The analysis shows that a MS’s identity (i.e. endogenous factors) is statistically the most significant factor driving voting behaviour. Other factors, such as a GE crop’s characteristics, play an unimportant role (i.e. do not influence the voting outcome—all GE crops are seen in the same light) in explaining MS voting behaviour in the context of our study and assumptions. This empirical finding supports the gridlock hypothesis. We have also found an overall positive time trend suggesting a persistent, but slightly weakening, gridlock. We postulate that it is unlikely in the foreseeable future for this trend to persist to the point where a qualified majority is reached.
Changing the Gridlock
We assume that each MS casts its ballot independently. The only positive contribution toward achieving a qualified majority is a ‘for’ vote. We therefore scrutinised each ballot for all MSs that prevented a qualified majority, namely those that voted ‘against’, abstained, or were absentees. From this subset of voters, we found the minimum number of MSs needed to achieve a qualified majority and who they were. In practise, we sequentially added MSs’ votes until a qualified majority could theoretically be achieved. When counting the number of MSs in this subset for ballots in which more than one MS of equal rank (vote weight) could have contributed to the total, we counted them all (consistent with our assumption of independence).
Three of the four ‘heavyweight’ MSs, namely, France, Germany, and Italy (the UK is the fourth) feature prominently in preventing a qualified majority. Since its accession to the EU in May 2004, Poland has become an important and consistent opponent (contributor to the ‘against’ vote) due to its sizeable vote weight, while Spain (Poland’s equal in vote weight) became a consistent supporter from 2007 onwards. Although the number of ballots with the latest double majority voting rule is low, early evidence reveals that the influence of Germany, France, and Italy—in this order—on achieving a qualified majority has strengthened, due to their new, larger vote weights.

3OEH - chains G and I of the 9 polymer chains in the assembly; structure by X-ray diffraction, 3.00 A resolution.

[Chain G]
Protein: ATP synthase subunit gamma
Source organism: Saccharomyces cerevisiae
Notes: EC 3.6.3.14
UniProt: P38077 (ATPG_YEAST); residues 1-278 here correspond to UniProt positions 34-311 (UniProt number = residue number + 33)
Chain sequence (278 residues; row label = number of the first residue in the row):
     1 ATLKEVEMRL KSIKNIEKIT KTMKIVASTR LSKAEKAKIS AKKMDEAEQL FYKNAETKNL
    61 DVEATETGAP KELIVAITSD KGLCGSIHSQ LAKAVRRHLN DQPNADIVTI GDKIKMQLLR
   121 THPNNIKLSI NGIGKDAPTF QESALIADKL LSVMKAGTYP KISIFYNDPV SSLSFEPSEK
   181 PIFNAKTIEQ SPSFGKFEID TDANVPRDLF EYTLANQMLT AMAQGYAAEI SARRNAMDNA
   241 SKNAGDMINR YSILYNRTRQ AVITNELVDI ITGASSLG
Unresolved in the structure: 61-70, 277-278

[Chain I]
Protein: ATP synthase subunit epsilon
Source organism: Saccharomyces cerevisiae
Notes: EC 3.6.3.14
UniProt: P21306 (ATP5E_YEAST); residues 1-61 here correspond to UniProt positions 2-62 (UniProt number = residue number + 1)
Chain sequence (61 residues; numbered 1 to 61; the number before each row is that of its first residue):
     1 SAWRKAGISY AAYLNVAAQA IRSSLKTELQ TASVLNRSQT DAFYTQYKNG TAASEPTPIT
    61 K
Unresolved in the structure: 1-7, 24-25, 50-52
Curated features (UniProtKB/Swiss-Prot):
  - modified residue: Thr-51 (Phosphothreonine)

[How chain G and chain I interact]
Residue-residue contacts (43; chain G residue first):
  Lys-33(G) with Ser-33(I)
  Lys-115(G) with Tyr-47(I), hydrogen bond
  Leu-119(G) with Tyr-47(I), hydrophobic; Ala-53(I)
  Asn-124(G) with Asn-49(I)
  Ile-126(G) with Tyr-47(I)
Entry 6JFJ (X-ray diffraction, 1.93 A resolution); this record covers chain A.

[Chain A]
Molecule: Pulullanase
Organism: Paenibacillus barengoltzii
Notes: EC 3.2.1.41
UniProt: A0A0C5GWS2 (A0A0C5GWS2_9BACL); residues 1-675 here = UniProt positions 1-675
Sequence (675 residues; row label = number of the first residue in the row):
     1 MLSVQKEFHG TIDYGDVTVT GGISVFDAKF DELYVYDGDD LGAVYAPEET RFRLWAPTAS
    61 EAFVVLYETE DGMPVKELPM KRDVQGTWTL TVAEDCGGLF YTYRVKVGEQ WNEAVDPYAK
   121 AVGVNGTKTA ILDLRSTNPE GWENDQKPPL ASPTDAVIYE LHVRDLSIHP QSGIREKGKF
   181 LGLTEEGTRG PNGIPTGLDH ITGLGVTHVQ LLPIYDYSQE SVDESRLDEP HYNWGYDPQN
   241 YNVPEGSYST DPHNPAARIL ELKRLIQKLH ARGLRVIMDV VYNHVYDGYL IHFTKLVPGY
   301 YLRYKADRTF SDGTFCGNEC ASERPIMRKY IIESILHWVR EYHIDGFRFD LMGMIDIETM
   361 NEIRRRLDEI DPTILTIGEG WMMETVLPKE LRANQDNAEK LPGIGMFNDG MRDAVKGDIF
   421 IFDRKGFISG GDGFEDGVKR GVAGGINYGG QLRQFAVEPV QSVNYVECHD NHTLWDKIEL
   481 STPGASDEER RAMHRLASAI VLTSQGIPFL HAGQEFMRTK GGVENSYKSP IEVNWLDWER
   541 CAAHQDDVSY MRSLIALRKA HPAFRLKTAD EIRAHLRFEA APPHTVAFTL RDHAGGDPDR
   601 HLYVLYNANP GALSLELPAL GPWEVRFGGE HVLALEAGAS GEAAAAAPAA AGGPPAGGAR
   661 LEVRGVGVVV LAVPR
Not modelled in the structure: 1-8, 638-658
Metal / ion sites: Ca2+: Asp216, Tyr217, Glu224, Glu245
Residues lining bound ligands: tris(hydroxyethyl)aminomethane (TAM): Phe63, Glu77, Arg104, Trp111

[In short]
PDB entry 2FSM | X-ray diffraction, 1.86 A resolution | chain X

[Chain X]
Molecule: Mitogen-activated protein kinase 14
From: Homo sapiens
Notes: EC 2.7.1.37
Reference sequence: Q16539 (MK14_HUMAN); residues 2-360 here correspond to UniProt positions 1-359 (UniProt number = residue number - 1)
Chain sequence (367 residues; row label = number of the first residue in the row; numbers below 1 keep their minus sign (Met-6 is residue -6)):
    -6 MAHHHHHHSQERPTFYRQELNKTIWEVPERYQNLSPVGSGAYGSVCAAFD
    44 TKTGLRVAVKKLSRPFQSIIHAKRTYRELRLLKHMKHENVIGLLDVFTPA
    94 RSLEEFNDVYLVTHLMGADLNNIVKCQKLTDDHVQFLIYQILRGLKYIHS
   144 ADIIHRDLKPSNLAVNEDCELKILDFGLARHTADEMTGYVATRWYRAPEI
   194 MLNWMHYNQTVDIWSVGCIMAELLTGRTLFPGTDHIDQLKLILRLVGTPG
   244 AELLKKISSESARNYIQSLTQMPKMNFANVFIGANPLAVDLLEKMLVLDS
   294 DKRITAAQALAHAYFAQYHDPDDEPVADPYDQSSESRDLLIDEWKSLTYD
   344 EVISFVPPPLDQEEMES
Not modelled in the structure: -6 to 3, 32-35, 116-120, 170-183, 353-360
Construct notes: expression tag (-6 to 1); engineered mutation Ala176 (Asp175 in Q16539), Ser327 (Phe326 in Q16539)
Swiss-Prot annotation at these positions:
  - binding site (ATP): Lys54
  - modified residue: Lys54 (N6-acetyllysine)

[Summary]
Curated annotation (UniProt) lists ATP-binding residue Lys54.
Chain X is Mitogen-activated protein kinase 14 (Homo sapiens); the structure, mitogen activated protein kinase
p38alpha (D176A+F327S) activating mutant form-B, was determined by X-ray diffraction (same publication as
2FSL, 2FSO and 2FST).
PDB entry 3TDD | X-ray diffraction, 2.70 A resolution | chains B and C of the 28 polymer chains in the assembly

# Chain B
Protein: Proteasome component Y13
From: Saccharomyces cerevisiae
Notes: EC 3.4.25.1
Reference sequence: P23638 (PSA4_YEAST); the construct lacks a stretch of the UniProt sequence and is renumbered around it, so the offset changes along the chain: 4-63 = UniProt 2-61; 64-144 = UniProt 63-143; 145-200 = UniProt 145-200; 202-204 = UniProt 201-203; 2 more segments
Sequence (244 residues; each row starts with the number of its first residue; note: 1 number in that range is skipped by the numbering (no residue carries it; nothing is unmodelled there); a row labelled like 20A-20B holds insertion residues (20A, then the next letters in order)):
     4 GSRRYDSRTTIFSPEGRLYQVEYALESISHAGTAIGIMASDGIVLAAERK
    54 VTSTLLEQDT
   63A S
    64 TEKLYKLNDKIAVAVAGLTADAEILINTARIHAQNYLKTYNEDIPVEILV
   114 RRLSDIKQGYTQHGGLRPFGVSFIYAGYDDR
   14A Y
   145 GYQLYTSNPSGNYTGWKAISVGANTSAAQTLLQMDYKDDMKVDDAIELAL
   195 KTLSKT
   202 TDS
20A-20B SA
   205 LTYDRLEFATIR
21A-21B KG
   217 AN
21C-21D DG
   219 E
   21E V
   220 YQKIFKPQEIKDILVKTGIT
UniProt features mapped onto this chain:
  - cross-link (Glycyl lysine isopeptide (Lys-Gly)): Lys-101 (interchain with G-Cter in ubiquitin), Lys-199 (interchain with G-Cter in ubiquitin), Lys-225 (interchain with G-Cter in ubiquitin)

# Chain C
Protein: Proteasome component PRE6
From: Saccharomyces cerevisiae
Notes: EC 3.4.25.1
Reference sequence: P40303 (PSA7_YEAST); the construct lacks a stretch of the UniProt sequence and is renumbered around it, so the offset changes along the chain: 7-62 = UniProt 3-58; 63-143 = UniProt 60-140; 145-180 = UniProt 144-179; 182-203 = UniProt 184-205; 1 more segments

Voting Results: No Change
The status quo of not reaching a qualified majority is likely to persist unless Germany, France, and Italy collectively change their positions to a ‘for’ vote supporting GE crops. The 2015 proposal by the European Commission for MSs to ‘opt out’ of approvals for cultivation is designed, in part, to ‘improve the process of authorisations’, according to the EC (i.e. facilitate an increase in the number of GE crops authorised for cultivation in the EU). According to our results, this outcome is unlikely, as it would require more MSs to vote in favour of approval. This would require at least two of the three heavyweights (France, Germany, or Italy) to change their latest voting behaviour. Importantly, it would require them to vote in favour of the most sensitive use category, namely cultivation.
The strong policy signals from Germany and France against cultivation of GE crops further supports our doubts that their voting behaviour will change in the foreseeable future. Italy might be the only heavyweight likely to change—this is based on its historical voting behaviour and demand by some of its pro-biotech farmers to access the technology. Even if the opt-out proposal does not result in a qualified majority for approval, the time the EC takes after the voting at the Appeal Committee could shorten, as the EC might be under less pressure from MSs to delay a final decision, and can therefore justify accepting the European Food Safety Authority’s favourable opinions by indicating MSs that had voted against cultivating GE crops in their countries had, in fact, opted out anyway.
Editor’s Note: This contribution is a summary of the paper ‘EU Member States’ Voting for Authorizing Genetically Engineered Crops: A Regulatory Gridlock’ in the German Journal of Agricultural Economics 64 (4): 244-262, by Richard Smart, Matthias Blum and Justus Wesseler.